How Employer Benefits Work

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Benefits are an important yet often misunderstood aspect of worker compensation. All too often, opaque tax rules and stuffed insurance guides deter employees from taking full advantage of their benefits packages. Understanding how benefits work can have a sizable impact on the quality of your healthcare, your retirement savings and more. 

How Do Benefits Work?

Employers in the U.S. attract and retain workers by offering benefits that go beyond standard wages. In many cases, these benefit packages will include health insurance, retirement plans, disability and life insurance. Sometimes employees will have to pay a portion of their wages towards these benefits, like in the case of health insurance. When signing up for any benefits package, it is important to review all the fine print so you know what will ultimately be taken out of your pay.

Common Job Benefits

Here is a look at some benefits employers will commonly offer employees.

Retirement Plans

Retirement plans are one of the most commonly provided forms of employee benefits. In recent years, 401(k) plans have become the dominant form of retirement saving in the U.S. 

401(k) plans let you contribute pre-tax income to your retirement investments, lowering your income tax burden at the end of the year. As your investments grow, you’re also shielded from additional taxes on dividends and capital gains. You only have to pay taxes when you withdraw the money.

Many employers offer matching sums as an incentive to contribute. For example, an employer might offer a 100% match on up to 5% of your salary. If you make $50,000 a year and you contribute $2,500 to your 401(k) then your employer would contribute an identical $2,500. 

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Health Insurance

More than half of the U.S. population receives health insurance through employment-based plans. If you belong to this group, you may need to choose between different insurance options, such as an HMO or a PPO. 

Good To Know

HMOs provide less flexibility when it comes to choosing your doctor. In exchange, they offer lower expenses compared to other healthcare plans.

PPOs provide greater freedom but at a higher cost. You might also be asked to select a deductible, which is the amount that you pay before your insurance kicks in. A higher deductible will lower your monthly premium cost while a lower deductible raises your monthly premiums.

Disability Insurance

Employer-provided disability insurance helps keeps workers afloat if they’re no longer able to fulfill their job duties due to an accident or ailment. Disability insurance provides a fixed percentage of the worker’s income for a set period of time. Short-term disability insurance typically covers between 60% to 75% of a worker’s wages and usually lasts for about six months.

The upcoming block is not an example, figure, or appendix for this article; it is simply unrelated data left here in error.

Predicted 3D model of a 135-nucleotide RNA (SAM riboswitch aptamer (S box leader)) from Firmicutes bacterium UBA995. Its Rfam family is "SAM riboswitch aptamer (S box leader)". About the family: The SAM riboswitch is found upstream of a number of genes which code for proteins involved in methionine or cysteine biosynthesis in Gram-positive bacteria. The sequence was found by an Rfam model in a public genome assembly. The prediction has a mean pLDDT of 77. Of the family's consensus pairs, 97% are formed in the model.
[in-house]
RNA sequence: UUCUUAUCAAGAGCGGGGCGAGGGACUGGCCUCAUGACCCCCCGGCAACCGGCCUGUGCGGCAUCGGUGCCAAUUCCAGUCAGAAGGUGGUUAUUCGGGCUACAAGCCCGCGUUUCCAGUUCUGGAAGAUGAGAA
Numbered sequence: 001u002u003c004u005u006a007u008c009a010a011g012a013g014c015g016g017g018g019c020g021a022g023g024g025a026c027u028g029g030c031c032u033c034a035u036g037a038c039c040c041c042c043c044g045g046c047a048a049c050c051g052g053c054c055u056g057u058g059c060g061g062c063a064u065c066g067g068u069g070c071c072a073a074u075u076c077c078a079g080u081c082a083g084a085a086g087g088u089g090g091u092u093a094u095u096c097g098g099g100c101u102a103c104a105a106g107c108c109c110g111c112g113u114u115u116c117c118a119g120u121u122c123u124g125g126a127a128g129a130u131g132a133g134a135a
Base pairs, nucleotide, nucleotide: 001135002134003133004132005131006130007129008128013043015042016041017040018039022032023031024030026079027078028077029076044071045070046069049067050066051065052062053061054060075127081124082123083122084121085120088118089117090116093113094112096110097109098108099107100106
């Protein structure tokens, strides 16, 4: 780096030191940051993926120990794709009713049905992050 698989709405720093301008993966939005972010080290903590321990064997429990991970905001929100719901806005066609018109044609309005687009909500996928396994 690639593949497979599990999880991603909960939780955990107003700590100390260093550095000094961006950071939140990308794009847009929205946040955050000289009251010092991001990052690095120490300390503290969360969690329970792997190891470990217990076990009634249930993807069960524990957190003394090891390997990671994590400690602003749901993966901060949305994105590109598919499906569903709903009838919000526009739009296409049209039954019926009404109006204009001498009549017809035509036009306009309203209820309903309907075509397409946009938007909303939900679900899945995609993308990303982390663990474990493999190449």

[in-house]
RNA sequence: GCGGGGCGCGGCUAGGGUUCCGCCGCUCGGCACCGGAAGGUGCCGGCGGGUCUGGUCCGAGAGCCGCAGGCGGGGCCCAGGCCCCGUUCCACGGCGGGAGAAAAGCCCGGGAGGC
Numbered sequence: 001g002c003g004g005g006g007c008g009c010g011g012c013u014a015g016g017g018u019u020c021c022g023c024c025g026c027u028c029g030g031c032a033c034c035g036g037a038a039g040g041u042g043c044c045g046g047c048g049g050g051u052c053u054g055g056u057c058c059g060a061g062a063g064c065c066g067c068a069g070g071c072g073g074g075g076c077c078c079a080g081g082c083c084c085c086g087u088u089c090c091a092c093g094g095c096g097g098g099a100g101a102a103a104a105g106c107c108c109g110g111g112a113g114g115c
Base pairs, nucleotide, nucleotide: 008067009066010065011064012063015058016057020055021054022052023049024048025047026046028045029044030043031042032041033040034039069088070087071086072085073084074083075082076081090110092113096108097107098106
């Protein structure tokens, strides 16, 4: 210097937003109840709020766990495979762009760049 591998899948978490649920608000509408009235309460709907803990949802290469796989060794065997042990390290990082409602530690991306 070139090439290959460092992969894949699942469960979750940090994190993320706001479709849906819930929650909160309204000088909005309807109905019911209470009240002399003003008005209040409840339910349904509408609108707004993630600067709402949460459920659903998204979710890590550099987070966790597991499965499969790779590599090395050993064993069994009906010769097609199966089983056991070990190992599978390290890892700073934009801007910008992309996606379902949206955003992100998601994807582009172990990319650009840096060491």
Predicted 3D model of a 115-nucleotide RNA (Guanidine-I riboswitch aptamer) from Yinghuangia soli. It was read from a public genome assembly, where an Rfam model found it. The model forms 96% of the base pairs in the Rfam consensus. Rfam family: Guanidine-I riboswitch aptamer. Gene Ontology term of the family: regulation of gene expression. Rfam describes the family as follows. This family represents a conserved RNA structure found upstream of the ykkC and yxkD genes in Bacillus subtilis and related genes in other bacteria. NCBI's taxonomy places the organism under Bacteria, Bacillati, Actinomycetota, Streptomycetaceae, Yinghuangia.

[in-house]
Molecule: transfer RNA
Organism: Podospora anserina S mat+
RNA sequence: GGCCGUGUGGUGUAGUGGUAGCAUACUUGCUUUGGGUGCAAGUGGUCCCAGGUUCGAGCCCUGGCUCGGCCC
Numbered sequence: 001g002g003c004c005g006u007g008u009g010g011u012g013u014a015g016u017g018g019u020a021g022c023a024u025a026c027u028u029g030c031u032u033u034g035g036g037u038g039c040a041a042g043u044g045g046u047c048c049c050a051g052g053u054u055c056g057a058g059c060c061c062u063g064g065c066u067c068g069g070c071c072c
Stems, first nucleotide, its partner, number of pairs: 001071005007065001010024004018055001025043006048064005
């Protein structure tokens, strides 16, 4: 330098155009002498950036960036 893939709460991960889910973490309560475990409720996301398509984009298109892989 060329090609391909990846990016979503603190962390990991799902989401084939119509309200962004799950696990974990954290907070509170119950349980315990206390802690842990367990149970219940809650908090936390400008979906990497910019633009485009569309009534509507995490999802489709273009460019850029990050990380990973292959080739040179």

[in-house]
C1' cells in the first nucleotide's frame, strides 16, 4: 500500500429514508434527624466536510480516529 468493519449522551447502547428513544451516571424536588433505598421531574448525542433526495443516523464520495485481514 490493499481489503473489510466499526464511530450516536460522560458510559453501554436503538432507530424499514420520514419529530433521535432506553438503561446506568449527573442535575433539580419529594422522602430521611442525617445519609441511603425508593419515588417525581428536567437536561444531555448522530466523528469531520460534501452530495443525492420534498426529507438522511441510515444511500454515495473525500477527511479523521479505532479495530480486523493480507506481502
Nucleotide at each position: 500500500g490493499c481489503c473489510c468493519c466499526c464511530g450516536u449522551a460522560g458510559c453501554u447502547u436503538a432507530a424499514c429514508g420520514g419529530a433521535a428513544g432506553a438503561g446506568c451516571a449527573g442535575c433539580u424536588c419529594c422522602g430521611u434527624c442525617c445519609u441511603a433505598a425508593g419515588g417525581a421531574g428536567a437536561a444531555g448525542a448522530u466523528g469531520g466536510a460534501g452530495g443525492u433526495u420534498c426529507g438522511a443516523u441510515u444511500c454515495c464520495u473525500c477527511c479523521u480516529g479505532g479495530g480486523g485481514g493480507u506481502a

Long-term disability insurance covers between 50% and 80% of a worker’s wages and it may last for a fixed number of years or until you reach retirement age. Some states require businesses to provide disability insurance while in other states it’s optional.

Life Insurance 

Life insurance pays out in the event of death. It’s commonly used to cover funeral expenses, and to make up for lost income.

More Benefits You Might Encounter

Other benefits that might be offered by employers include:

  • Eldercare benefits
  • Subsidized public transportation
  • Subsidized tuition or ongoing educational expenses
  • Wellness programs
  • Pension plans
  • Paid time off
  • Health savings accounts
  • Dental insurance
  • Vision insurance
  • Flexible spending accounts

Final Take

If you don’t feel like you understand how your benefits work, get in touch with your company’s HR department. Request that they walk you through any parts of your benefits package that you don’t understand. You can get the most out of your benefits by tailoring your choices to your individual needs. 

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Here are the answers to some of the most frequently asked questions regarding how benefits work.
  • Can you change your benefits?
    • Your initial choices aren't written in stone, so you may be able to change your benefits. For example, you might choose to shift your retirement investing strategy away from stocks and into bonds, or you might decide to lower your health insurance deductible. Be advised that some benefits can only be changed at certain times of the year.
  • Do benefits come out of your salary?
    • Some benefits do come out of your salary, and others don't. For example, contributions made to your 401(k) plan are made at your discretion and come from your pre-tax salary. However, your employer match does not constitute a part of your salary.
    • If you signed up for a health insurance plan through your employer, more likely than not you're splitting the cost of your monthly premiums and will see the cost coming out of your salary.
  • Are benefits worth more than salary?
    • It's uncommon for employer benefits to outweigh salary. Benefits cannot cover all of your expenses, but they do lower the cost of many daily needs, so it's important to consider both salary and benefits when negotiating pay.

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